Global industrial production (IP) – the output from mining, utilities and manufacturing firms – finished 2015 with a whimper, recording the slowest increase seen since the global financial crisis.
According to Macquarie research, production across 69 leading industrial nations fell by 0.28% in December, the second monthly contraction in a row, leaving the annual pace of growth at just 0.4%.
The 69 nations Macquarie track represent around 93% of total global industrial production, presenting a worrying snapshot for the global economy as at the end of last year.
Adding to concerns, the 0.4% annual increase was almost entirely driven by continued growth in China, creating doubts over the tepid global growth figure given persistent concerns over the reliability of Chinese government data.
“Essentially the only reason global IP was still higher YoY in December, albeit weakly, was because Chinese industrial production growth remains a punchy 5.9% YoY,” say Macquarie. “The reason we emphasise this point is because if, as many believe, the Chinese data overstate that country’s industrial production growth, then global IP might actually now being falling YoY. It would only take China’s 5.9% YoY expansion to actually be 4.0% – something many commentators have suggested – and we would be in a global industrial recession.”
The charts below, again from Macquarie, reveal why there are valid grounds for concern surrounding the apparent strength in Chinese industrial production.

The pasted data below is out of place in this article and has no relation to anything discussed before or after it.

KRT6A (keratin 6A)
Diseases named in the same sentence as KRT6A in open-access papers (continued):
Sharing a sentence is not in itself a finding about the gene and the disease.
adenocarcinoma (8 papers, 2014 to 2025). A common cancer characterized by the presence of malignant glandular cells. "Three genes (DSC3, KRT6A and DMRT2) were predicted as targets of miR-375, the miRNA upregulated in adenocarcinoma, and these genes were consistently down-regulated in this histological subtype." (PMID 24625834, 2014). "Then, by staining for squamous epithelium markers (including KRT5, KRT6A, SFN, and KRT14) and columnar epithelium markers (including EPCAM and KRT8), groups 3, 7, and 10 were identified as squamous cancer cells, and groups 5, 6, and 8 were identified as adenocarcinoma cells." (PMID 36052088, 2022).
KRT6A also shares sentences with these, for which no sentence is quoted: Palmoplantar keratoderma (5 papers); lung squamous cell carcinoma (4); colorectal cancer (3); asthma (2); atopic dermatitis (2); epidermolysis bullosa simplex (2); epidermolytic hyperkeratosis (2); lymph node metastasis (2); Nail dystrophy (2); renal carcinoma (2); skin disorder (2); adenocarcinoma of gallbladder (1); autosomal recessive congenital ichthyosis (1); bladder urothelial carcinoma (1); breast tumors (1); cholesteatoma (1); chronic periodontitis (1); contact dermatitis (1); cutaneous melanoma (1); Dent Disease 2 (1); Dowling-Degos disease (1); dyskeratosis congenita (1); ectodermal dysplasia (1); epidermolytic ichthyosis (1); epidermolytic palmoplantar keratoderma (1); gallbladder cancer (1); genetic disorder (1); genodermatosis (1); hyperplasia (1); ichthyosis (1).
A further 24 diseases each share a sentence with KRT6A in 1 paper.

Here’s the contribution to global industrial production growth in 2015 by individual nation.
And here’s the recent trend in IP growth comparing China to the likes of Russia, South Korea and Brazil.
Remarkable strength, even from the likes of China. Perhaps, as many suggest given concerns about the validity of Chinese data, global industrial production shrank in 2015.
Whether it did or not, Macquarie believe that the recent deceleration in industrial production may reverse in the period ahead, although they do not expect growth to return to levels seen before and in the immediate aftermath of the global financial crisis.
“Looking ahead we believe industrial output growth should accelerate on a sequential basis,” say Macquarie. “The drag from lower oil prices continues but its impact on the global data should lessen, if only because it is already a smaller component. The more positive impact of lower oil prices should become more visible. Some of the decline was probably due to weather conditions that have already changed.”
“Nevertheless we don’t see a strong reason to think that industrial production will return to levels seen before or immediately after the GFC, and due to the weak starting point forecast on a full year basis IP growth to be lower than even 2015’s 1.8%. This will remain a weak backdrop for metals demand, though not a disastrous one.”
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